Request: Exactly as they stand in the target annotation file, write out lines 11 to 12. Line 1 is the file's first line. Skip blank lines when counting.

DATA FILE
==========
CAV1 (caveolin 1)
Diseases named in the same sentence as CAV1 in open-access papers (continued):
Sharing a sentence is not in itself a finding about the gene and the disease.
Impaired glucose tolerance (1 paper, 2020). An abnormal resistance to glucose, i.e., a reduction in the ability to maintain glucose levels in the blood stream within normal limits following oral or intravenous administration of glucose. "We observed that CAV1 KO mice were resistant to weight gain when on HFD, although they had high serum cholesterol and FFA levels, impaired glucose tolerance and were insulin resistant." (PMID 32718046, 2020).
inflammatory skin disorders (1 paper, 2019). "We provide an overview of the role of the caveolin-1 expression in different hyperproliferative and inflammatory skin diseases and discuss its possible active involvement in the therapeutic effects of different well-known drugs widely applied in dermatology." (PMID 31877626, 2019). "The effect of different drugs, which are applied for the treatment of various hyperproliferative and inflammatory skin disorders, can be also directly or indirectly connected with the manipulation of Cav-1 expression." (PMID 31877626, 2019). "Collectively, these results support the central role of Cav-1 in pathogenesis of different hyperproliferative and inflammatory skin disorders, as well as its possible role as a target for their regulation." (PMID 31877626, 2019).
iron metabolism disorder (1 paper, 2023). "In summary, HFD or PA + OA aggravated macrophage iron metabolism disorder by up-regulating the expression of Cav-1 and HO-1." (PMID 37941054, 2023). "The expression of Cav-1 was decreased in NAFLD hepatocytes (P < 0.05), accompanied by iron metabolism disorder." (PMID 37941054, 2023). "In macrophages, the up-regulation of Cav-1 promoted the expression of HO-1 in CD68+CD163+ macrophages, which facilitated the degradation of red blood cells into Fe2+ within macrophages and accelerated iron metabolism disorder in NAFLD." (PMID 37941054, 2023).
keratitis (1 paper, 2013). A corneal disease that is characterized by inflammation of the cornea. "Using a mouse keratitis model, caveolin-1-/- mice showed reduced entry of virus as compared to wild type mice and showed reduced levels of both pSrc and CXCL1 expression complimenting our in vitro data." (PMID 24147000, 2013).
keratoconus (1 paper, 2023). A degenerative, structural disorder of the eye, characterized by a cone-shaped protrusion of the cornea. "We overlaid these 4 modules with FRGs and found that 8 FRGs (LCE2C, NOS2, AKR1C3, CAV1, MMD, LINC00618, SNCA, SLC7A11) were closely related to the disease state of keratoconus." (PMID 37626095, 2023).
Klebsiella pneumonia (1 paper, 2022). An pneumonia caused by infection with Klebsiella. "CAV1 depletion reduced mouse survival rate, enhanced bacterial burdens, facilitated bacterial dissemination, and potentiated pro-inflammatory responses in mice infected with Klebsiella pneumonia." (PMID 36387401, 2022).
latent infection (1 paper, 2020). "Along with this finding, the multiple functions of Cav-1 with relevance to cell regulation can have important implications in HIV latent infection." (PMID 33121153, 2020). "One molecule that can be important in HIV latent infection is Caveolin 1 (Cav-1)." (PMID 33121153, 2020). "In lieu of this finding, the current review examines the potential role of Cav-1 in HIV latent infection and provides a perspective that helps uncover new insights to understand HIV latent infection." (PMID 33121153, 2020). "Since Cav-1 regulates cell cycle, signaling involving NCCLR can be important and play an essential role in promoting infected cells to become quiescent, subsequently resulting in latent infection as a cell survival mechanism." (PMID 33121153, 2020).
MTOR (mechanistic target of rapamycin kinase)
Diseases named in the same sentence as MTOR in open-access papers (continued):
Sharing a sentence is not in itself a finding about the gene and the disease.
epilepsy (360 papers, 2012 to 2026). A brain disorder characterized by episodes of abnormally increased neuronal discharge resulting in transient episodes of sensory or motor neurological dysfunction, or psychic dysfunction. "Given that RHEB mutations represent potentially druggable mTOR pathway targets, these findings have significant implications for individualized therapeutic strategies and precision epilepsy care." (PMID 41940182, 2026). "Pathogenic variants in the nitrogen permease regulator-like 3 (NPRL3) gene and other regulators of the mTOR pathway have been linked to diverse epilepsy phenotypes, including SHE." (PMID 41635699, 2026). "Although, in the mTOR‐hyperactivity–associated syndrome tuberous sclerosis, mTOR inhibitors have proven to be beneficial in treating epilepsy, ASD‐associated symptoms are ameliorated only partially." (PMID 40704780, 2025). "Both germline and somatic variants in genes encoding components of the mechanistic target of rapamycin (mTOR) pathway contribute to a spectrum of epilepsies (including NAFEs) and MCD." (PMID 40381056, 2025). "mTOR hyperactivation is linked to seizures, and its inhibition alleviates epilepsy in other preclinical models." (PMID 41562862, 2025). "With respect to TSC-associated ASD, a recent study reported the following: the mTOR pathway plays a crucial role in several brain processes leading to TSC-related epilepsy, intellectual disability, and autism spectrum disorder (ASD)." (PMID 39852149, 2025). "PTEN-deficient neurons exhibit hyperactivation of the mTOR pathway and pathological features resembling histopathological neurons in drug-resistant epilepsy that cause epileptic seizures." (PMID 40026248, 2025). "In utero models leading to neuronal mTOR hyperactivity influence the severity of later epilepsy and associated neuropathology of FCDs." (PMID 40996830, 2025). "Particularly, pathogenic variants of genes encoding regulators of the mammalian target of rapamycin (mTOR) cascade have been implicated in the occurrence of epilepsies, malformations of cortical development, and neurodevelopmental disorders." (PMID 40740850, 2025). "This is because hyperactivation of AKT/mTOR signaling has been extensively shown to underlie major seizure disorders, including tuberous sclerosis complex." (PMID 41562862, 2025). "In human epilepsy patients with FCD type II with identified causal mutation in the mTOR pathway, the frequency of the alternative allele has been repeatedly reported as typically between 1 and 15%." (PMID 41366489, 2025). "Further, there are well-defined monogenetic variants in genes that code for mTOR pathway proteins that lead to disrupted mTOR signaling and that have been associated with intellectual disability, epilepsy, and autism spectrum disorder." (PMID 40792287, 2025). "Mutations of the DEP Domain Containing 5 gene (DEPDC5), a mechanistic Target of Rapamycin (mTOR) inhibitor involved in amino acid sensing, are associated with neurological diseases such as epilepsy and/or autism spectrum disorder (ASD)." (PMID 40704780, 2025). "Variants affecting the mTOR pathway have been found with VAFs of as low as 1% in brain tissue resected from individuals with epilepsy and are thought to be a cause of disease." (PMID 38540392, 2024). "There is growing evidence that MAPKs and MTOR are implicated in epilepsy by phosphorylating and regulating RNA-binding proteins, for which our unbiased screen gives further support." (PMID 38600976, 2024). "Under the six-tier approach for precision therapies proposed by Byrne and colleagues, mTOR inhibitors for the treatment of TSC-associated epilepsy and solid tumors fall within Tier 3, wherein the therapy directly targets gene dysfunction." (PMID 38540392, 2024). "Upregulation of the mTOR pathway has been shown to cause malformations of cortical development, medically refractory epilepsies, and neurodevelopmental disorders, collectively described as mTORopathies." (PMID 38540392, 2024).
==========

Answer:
MTOR (mechanistic target of rapamycin kinase)
Diseases named in the same sentence as MTOR in open-access papers (continued):